He’s now hoping others can jump in to save it.

“Just for Laughs is one of the major draws for the city,” he added. “It is an economic vehicle for the city, bringing in tens of millions of dollars every summer. My prayer is that someone local or a group of locals can understand these benefits for both the francophone and anglophone communities and can also understand the mood it brings to the city. And I actually believe there are people out there who can keep it going.”

Pantelis, the popular podcaster and standup comic who has performed at Just for Laughs, raised an interesting point about the grant funds from all levels of government that come to the festivals annually.

Advertisement 5

Article content

“I don’t get it, particularly because the festival gets this money to help, so there’s something a little screwy here,” said Pantelis. “It just seems a little crazy that this would happen. The festival has become so renowned with all these big names having performed here. And it’s such a big part of the city.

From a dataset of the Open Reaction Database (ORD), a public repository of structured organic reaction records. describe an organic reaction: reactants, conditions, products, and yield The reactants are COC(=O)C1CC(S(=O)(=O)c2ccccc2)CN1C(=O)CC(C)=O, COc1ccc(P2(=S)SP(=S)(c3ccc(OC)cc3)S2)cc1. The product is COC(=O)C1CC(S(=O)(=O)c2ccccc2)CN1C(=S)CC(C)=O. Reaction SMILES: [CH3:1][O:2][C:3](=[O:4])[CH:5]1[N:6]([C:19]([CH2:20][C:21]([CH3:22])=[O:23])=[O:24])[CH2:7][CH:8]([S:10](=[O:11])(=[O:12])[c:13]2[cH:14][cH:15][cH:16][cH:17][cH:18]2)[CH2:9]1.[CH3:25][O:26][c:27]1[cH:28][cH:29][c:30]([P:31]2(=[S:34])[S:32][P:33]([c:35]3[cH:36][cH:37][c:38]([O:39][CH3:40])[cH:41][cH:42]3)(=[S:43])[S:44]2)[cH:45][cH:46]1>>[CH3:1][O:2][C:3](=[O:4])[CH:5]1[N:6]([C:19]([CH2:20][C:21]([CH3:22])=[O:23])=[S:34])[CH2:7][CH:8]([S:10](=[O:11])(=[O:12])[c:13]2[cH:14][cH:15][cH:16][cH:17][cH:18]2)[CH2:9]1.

“I have a feeling that there was a tipping point for the festival, that maybe it just got too big and just too hard to manage. Then it’s inevitable that there needs to be a correction.”

Pantelis’s buddy Mike Ward, without question the biggest comic on the franco side in Quebec and a serial Juste pour rire/Just for Laughs performer, didn’t mince words: “I’m freaked out. The festival has been so big for so long. It’s really going to hurt a lot of comedians, particularly on the French side in this province. So many got their breaks there. I don’t know what’s going to happen now.”

But Ward has hope: “I really believe the Montreux Comedy festival people in Switzerland could buy the festival. They want to move into Montreal. I think Juste pour rire needs an owner with money that’s not afraid to spend it.”

Advertisement 6